The current study was based on comparing tests for diagnostic accuracy before and after the lesson. A convenient sample was used in existing simulation training event which has been held on a Sunday of every summer. This event is intended for junior doctors of first postgraduate year in residency programs in Okinawa. A few doctors of the second postgraduate year participated in the training, and these doctors were also included in the current study with a total of 50 participants. All of them provided informed consent to the study. The ethics of the current study was approved by the institutional review board of the Muribushi Okinawa Center for Teaching Hospitals.

Sound simulation lesson

The educational intervention was conducted with a sound simulation lesson of seven different abnormal cardiac pathologies (third heart sound, double gallop, aortic stenosis, aortic regurgitation, mitral stenosis, mitral regurgitation, and pericarditis) by a sound/murmur simulator with acoustic speaker capable of output performance of deep, low-pitched sound that mimics the actual cardiac abnormal sounds. The sound output was produced in a single quiet room for all participants to hear. Sound simulation output of each pathology was provided for about two minutes, and thus total lesson time required 14 minutes (2 min times 7 outputs).

Pre- and post-test

Regarding pre- and post-lesson tests, outputs of seven abnormal cardiac sounds or murmurs were produced in a quiet room. For each output, participants were required to choose correct diagnosis and multiple-choice with 9 sound/murmur items of cardiac abnormal finding included the following: third heart sound, fourth heart sound, systolic click, opening snap, systolic ejection murmur, systolic regurgitant murmur, diastolic regurgitant murmur, diastolic rumble, and pericardial friction rub.

The following assessment method was based on that by Mangione and colleagues.2 The diagnostic accuracy was recognized only when the doctors chose correct items of auscultatory finding. If they chose items of absent finding, this choice was considered as an inaccurate diagnosis. Table 1 shows correct items for each pathology. The top 10 residents obtaining the greatest number of the diagnostic accuracy based on the sum of pre- and post-tests received commendation with medical book prizes (about 20 USD value for each book).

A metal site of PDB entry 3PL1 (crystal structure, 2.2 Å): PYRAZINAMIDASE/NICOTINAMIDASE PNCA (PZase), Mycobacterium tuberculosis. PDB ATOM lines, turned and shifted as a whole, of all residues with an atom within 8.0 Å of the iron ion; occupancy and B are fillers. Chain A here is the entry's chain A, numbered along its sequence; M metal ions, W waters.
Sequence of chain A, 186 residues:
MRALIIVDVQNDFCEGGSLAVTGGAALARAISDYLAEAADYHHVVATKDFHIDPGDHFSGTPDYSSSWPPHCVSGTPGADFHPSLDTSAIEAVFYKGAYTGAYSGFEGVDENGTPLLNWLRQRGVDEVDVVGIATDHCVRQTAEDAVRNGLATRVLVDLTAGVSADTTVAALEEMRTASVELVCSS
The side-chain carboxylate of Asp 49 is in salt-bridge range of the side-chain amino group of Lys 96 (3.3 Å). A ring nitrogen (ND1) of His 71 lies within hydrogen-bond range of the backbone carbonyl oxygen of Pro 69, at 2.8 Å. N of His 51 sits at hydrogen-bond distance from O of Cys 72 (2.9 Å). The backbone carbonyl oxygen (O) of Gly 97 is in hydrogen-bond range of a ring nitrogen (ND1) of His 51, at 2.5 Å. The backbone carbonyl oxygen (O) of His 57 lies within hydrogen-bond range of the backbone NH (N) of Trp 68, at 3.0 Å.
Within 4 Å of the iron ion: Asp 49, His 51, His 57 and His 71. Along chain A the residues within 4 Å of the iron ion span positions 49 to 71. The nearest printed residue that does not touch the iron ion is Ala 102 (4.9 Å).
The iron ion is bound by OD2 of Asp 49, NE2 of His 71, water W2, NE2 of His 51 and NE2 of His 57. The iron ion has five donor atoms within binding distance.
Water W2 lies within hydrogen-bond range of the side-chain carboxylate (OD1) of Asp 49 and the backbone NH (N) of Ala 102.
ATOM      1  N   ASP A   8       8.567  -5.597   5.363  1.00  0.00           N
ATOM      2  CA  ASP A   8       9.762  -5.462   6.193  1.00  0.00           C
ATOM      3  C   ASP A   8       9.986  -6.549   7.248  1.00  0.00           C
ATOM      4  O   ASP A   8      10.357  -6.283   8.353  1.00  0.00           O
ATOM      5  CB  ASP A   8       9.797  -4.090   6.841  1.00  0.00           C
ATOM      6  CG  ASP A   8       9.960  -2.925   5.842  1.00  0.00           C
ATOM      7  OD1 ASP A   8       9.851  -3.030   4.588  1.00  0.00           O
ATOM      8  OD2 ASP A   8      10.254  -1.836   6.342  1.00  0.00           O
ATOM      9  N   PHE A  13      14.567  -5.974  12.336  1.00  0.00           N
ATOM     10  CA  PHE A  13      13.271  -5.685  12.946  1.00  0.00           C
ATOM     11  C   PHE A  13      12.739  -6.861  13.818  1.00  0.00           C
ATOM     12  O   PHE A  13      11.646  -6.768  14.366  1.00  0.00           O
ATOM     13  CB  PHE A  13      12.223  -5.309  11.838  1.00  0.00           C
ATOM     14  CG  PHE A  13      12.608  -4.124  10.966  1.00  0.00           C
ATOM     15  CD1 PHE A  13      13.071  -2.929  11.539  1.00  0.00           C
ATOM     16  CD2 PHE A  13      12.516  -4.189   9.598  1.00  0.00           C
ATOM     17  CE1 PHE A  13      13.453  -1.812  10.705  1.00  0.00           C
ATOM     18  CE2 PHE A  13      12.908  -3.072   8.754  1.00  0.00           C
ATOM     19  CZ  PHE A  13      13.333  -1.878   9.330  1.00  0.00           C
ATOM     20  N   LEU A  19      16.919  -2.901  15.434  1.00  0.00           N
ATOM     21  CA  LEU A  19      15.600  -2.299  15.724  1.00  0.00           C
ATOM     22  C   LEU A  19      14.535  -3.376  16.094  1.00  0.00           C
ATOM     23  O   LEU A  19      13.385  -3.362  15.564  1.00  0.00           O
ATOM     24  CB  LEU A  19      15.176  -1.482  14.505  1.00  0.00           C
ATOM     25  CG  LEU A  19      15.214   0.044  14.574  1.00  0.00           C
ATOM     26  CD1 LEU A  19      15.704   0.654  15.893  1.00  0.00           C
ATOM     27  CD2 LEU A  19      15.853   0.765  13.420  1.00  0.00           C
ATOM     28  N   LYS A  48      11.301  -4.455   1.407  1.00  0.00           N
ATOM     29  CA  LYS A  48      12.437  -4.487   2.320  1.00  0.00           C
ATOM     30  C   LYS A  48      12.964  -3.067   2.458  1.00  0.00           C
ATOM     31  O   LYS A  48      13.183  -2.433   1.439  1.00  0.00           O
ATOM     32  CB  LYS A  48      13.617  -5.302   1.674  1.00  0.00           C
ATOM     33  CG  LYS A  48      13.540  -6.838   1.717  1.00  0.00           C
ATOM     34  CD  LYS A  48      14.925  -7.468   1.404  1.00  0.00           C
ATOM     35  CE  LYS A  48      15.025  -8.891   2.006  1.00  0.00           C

Table 1. Sound output pathology and correct auscultatory finding of tests

Statistical analyses

Regarding the pre-lesson test, between 15 doctors who completed cardiology rotation training and 35 doctors without the rotation, diagnostic accuracy of the groups were compared. Between pre- and post-lesson tests, the diagnostic accuracy of all participants was compared for all tests and for each test. Statistical analyses were performed with Fisher's Exact Test for unpaired data and McNemar Test for paired data. Two-tailed p-value <0.05 was considered as statistical significance. All analyses were conducted by STATA version 14 (College Station, USA).

Table 2 shows the frequently chosen items for each sound or murmur in the pre-lesson test. The highest diagnostic accuracy was noted in aortic stenosis (correct item: systolic ejection murmur). The most challenging diagnosis was recognized in mitral stenosis (correct items: opening snap plus diastolic rumble).

Total diagnostic accuracy of the pre-lesson test of all participants was 97/350 (28%). Total diagnostic accuracy was 27/105 (26%) among the cardiology rotators and 70/245 (29%) among the cardiology non-rotators. The cardiology rotation training was not associated with greater auscultation accuracy compared with cardiology non-rotation (Fisher’s Exact Test, chi-square (1, N = 350) = 0.299, p=0.61). Total diagnostic accuracy between four postgraduate-year-of-2 junior doctors (8/28 [29%]) and other 46 doctors (89/322 [28%]) were not statistically different (Fisher’s Exact Test, chi-square (1, N = 350) = 0.011, p=0.99).

Table 2. Frequently chosen top three items for each pathology (parenthsis indicates the number of being choisen, N=50)

S3=third heart sound; S4=fourth heart sound; AS=aortic stenosis; AR=aortic regurgitation; MS=mitral stenosis; MR=mitral regurgitation (*indicates correct/present item)

Table 2. Frequently chosen top three items for each pathology N=50)

Compared to the pre-lesson test, the post-lesson auscultation diagnostic accuracy significantly improved (97/350 [28%] vs 170/350 [61%]; McNemar Test, p<0.001). Diagnosis accuracy of all pathologies increased by the lesson (Table 3). The improvement was statistically significant for double gallop (5/50 [10%] vs. 15/50 [30%]), mitral stenosis (0/50 [0%] vs. 6/50 [12%]), and pericardial friction rub (1/50 [2%] vs. 40/50 [80%]).

Table 3. Pre- and Post-lesson diagnostic accuracy (N=50)